Proposed Street Vending Laws Offend A.R.T.I.S.T.

By: Alexa DePalma

The New York City Parks Department as well as Mayor Bloomberg, in the past year was in works to change the Park laws regarding artists and vendors to be able to sell their work in public places. A.R.T.I.S.T. or Artists’ Response to Illegal State Tactics was set up in 1993 to counter and have first amendment protection regarding the vending and sale of art on New York City streets and parks. A.R.T.I.S.T. is organized to counter and fight these types of changes. Robert Lederman, the president of A.R.T.I.S.T., was able establish the current laws giving those selling visual art, the same protections as a vendor selling a book or newspaper. These lawsuits were in response to numerous arrests occurring at the High Line Park.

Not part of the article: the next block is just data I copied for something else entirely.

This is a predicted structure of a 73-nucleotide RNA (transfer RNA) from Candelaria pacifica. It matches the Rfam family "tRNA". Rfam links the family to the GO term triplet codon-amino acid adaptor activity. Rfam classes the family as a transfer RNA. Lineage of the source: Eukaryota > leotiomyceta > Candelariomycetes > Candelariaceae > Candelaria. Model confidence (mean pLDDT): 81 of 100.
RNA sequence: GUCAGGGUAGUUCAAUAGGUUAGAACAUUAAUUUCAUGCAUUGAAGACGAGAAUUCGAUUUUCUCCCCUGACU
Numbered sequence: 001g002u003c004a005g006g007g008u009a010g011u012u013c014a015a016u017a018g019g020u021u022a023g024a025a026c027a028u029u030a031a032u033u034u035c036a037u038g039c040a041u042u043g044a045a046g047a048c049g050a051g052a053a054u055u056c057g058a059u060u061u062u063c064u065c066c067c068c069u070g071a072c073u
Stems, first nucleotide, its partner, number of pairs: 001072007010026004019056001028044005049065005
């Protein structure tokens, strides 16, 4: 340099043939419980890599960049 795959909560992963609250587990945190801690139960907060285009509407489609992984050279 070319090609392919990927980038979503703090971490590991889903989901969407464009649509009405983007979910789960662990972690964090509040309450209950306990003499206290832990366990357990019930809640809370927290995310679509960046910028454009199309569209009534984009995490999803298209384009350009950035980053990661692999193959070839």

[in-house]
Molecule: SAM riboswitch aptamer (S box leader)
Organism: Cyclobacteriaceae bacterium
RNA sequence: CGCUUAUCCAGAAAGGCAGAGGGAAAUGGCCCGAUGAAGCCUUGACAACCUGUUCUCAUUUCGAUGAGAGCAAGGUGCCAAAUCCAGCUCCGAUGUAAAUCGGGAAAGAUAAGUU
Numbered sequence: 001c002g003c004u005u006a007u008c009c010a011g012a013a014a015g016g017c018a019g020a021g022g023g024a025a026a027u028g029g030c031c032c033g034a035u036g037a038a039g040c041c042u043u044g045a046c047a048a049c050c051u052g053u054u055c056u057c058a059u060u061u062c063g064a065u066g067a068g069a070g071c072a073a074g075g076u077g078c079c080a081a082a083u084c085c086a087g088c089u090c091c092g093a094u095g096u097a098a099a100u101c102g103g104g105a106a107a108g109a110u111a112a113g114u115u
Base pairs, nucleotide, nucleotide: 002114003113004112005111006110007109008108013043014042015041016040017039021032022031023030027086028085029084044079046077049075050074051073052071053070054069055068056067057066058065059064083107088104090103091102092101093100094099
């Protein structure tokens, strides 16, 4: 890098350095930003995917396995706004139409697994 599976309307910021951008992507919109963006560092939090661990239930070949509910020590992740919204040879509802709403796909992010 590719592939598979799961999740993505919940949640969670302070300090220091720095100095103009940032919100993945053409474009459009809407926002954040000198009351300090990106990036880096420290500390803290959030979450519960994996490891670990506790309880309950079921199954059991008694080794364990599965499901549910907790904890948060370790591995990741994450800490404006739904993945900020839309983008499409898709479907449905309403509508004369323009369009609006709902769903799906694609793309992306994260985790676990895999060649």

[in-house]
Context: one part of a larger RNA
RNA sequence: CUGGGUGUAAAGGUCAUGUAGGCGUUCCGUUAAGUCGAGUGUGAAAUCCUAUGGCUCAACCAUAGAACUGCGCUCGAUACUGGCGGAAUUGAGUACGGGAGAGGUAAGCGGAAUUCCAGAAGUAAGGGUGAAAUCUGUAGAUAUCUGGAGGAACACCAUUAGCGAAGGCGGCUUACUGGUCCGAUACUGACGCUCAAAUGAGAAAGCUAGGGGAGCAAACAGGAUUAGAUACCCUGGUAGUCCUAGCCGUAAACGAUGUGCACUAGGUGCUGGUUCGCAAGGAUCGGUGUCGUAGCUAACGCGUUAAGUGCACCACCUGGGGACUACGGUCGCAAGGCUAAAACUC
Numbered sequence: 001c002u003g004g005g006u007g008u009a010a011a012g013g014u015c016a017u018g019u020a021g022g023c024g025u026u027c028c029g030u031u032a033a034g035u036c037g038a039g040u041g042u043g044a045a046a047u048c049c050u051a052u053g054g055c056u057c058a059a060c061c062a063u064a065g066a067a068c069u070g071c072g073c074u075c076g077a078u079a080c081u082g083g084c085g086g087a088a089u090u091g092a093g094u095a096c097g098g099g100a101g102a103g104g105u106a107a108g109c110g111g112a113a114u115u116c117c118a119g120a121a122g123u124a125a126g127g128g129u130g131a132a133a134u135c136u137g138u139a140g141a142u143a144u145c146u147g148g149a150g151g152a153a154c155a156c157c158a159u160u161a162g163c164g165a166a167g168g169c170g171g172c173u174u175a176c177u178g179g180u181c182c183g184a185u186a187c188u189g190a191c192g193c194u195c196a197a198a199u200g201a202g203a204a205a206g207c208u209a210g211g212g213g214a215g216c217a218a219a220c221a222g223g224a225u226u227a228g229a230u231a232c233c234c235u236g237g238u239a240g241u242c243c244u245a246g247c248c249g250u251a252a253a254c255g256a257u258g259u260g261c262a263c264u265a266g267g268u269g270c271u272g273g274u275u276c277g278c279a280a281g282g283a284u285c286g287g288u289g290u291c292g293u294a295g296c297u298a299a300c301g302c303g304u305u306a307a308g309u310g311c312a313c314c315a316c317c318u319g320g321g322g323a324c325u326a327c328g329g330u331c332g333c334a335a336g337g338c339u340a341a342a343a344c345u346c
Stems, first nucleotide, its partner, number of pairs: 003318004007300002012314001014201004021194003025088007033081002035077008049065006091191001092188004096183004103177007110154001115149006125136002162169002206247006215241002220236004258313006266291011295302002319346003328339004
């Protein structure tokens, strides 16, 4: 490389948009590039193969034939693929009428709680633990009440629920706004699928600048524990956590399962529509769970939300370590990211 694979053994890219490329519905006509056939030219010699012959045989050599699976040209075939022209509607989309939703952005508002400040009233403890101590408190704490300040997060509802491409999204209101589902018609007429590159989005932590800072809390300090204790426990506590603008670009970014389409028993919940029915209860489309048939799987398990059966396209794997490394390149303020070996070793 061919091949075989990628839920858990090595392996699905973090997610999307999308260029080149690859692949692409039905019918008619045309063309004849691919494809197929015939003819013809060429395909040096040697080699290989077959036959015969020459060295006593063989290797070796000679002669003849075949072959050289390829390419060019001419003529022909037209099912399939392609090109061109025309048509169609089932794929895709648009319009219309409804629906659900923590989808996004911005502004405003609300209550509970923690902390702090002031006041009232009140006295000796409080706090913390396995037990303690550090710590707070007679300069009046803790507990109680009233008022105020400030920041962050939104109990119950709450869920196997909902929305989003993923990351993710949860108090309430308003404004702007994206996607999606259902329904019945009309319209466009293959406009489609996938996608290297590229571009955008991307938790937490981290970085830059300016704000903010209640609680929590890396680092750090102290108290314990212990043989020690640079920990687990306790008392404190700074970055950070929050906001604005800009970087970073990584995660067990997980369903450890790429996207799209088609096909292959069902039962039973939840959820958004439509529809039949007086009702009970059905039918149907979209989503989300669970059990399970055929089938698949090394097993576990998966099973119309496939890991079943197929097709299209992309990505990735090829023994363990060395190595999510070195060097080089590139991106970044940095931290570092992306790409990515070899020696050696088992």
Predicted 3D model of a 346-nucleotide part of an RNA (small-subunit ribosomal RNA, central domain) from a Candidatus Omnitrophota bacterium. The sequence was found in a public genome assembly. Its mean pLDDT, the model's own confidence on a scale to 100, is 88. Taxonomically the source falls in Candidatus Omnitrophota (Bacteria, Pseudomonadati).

The Parks Department proposed new rules to keep “expressive material vendors in line.” These rules are suggested for four main parks: Central Park, Union Square, Battery Park, and the High Line. One of the proposed rules involves “a first come, first serve rule,” which is seen as potentially dangerous due to the chance of altercations from putting artists against one another. Although Bloomberg is trying to reduce congestion, there are already existing rules to combat this that are just not properly enforced says Lederman.

Although most artists are willing to fight these new provisions, the general public has different opinions. Most want to protect the will of the artists, but are not fans of the mass produced vendors or tourist items whom happen to clog up the subway stations.


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